Like saying, “Oh this band needs five separate rooms or there a couple.” You know? “Here are their Virgin Air frequent flier numbers.” I’ve got other people doing that. Making posters, accounts slips.

There always seemed to be a well-established hierarchy at Premier where one or two agents, without mentioning names, enjoy the lion’s share of the revenue touring acts. It might not apply to you, while the other, Let’s say, junior agents took the crumbs. Is that still the case? Do you bring your own stable of acts? 

I think it has to do with when you enter a company. Seven years ago, I was the new kid, so… There’s a degree of inheritance when people leave. And there was someone that left during that time and I picked up a few acts of his, which were helpful. But for the most part, my roster was completely built from, I guess, my days in radio.And connections and relationships that I had.

Mick Harvey, for example, who had some sort of relationship with Mushroom because of the Boys Next Door. He was booked by Premier for a little while but when I took him over, he hadn’t been with an agency for years.  It was a conversation that we had backstage at one of his gigs, and he said, “Oh, you book gigs don’t you? Could you book mine?” And my roster kind of came out from it that way.

Cash Savage the same. She knew I’d seen me around from playing gigs and suddenly these acts that knew that I’d started doing this came towards and got… I really think I’ve only had about 4 or 5 acts that I’ve inherited over the years.  Which I don’t have an issue with, I’m quite proud of it. I at least kind of feel like pretty much anyone who’s on my roster I’ve done something with them. 

Someone like Cash Savage I’m really proud of, of what we all have achieved over the last couple of years. Mick Harvey I can take any real credit for his fame. Mick came from the backseats.

You and I both have twins. I’ve always considered the overwhelming workload of having twins thrust upon me and in particular some kind of divine intervention, forcing me to step away from playing in a band, and I certainly did. How has it affected your work-life balance?

I didn’t know you had twins, how old are they?

12. It so happens that I haven’t played a lot in the last 12 years, oddly enough! It certainly put a full stop to all that. And that’s not a problem, I love being with the twins, but I did notice that you’re in the same boat, and I could imagine that you’re having a bit of a balance there too.

It’s interesting. Our band started recording in 2000 and our last recording was 2009, which is coincidentally a year before our first child was born.  He was born in 2010 and then the twins came along in 2014. So yeah, strangely enough, there hasn’t been an album recorded or released since children have come along.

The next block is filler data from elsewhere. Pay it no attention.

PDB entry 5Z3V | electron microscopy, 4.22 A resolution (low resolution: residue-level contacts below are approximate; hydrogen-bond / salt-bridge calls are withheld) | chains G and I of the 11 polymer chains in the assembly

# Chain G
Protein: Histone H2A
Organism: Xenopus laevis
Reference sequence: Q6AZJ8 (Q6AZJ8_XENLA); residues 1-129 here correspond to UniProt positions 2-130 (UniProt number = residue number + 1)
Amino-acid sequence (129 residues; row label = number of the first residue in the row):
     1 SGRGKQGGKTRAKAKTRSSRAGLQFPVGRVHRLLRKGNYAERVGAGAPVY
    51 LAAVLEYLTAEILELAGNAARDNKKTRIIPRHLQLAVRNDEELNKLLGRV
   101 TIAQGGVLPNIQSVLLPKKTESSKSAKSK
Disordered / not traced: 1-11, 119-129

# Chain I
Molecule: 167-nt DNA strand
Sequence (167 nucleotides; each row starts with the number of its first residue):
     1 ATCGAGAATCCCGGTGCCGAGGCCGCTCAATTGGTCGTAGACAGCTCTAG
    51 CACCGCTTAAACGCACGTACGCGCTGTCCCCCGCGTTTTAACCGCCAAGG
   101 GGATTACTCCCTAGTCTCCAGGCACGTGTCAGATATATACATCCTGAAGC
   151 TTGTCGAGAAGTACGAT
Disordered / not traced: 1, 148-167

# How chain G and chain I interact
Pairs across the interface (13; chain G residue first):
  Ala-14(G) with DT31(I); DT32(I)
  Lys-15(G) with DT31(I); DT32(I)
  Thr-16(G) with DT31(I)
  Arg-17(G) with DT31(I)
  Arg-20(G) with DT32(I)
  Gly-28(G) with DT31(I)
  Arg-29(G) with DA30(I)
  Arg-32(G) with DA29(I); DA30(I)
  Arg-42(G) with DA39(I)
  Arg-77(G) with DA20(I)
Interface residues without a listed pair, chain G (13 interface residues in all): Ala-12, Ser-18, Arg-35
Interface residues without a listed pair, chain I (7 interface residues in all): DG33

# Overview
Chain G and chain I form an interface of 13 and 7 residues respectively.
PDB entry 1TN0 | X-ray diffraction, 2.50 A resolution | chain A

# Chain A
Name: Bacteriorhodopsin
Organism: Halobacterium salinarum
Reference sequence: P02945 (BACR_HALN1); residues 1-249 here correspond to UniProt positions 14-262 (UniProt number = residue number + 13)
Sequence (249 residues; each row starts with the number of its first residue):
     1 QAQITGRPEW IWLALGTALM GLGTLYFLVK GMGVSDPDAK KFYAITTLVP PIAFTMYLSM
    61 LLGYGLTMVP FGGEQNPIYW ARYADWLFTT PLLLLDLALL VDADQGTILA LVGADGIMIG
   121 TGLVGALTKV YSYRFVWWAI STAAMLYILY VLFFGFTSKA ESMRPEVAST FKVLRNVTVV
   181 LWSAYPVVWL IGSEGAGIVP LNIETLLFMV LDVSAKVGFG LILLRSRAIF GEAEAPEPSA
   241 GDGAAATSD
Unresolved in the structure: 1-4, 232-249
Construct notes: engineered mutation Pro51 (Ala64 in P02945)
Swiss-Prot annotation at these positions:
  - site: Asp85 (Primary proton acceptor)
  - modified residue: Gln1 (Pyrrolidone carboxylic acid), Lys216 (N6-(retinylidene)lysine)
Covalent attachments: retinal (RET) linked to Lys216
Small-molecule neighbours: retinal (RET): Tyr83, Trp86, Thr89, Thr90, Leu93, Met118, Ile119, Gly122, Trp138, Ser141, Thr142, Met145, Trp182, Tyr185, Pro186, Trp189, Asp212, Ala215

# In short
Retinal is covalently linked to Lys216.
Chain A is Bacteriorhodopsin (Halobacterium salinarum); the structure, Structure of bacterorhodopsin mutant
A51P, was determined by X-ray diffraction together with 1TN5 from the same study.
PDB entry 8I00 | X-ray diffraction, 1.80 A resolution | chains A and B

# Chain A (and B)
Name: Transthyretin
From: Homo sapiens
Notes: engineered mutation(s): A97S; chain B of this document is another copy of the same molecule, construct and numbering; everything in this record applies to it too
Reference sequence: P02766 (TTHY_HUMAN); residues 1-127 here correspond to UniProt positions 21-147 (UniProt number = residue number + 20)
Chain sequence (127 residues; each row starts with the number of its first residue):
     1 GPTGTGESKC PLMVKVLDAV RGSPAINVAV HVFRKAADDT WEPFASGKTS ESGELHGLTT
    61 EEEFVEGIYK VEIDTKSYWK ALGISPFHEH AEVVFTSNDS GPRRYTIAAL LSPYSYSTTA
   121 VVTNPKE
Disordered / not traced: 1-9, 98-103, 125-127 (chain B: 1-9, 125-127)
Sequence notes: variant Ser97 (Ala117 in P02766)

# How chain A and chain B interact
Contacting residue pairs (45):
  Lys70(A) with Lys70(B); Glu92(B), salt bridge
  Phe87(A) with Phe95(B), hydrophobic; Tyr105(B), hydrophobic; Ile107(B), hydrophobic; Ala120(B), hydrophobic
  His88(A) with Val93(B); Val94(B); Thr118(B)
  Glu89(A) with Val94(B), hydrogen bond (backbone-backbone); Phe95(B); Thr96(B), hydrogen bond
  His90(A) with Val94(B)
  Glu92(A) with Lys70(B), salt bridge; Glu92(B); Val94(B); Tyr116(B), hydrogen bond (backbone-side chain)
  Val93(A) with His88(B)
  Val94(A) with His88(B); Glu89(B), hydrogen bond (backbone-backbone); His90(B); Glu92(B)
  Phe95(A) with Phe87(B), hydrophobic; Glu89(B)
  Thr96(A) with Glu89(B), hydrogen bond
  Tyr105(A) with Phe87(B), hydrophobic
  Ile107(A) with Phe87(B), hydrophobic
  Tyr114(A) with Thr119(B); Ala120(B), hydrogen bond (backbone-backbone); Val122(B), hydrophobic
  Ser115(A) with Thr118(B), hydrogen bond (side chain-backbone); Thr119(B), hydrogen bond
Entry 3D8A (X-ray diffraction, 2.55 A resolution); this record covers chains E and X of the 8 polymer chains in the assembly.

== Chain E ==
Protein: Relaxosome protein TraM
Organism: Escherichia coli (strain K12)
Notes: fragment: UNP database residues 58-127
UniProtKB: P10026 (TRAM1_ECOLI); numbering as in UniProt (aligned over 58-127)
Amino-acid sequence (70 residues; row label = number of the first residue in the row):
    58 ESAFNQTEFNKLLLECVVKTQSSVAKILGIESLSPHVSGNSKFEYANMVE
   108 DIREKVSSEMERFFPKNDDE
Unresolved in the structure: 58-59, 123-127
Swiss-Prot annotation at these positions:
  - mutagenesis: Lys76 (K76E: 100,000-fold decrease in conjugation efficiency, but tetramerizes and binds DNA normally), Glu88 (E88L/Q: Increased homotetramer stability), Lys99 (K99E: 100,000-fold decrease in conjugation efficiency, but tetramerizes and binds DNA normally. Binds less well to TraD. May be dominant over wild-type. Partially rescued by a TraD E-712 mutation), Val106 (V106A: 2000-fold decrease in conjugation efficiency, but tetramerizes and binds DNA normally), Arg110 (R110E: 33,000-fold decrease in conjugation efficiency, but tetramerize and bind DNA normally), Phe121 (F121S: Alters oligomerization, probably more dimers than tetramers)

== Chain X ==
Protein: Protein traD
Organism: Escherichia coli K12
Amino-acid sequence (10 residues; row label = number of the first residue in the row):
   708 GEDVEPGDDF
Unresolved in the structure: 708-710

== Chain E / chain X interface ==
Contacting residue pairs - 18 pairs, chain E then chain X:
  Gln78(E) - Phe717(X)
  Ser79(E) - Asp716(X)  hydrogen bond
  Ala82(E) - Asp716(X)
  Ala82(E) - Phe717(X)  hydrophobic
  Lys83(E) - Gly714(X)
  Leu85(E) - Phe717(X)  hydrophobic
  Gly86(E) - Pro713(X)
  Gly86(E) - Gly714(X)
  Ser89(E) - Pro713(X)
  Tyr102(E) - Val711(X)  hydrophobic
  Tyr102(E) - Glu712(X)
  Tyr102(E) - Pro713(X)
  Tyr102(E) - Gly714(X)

Your priorities do have to shift a bit and sometimes, I get a bit upset about not being able to be creative as much. But the greater good of looking after children is pretty irreplaceable.

Yeah. It’s fantastic. It’s just a whole different chapter of your life. There’s an interview with Patti Smith around the time she had a child and she was interviewed by someone and said, “So, Patti, you have been rather inactive lately, what’s been going on?” and she just went ballistic on the interview. 

She just swore like a sailor and said, “I just haven’t been active within your eyes or within your world, I’ve been doing this, this, this, this and this. I’ve just been doing other things that are either more important or of equal importance to what you saw me as.” So that’s how life’s changed.

Over those years so, we’ve still somehow played live. We’ve probably taken a lot of the focus off that… touring is hard because my wife and I are in the same band, so that makes babysitters and things like that really difficult.  We’ve played less. But for us it’s not necessarily been the live performance, it’s been the creative process and the composition at home.

Actually, I was thinking leading up to this interview, because I’ve got all these funny little iPhone demos of me either at a piano or a guitar, bashing out some idea and in the background, you hear this, “Dad, Dad, Dad I need to go to the toilet, dad I’ve poo’ed my pants.  Dad do this. Isaac’s hitting me” or something like that.

And I thought it would be funny to release an album of all these demos and going, “This is what it’s like to try and be a creative mind with young children round you.”

I’m in my recording studio at the moment. There’s one child with his face up against the window and banging on the window to get me out. I’m quietly saying, “Go away! I’m doing an interview!” I think so many of us relate to that.

It takes me back to, I used to play guitar in Holocene and a band called Alcotomic in the 90’s and we were in a whirlwind of recording and touring and I thought I was really busy. I thought, “Jesus this is hard work.” It’s not until now that I realise that I was doing stuff all back then.

I was sitting around, watching TV, playing the guitar, and you don’t actually know workload until you’ve got to be a parent.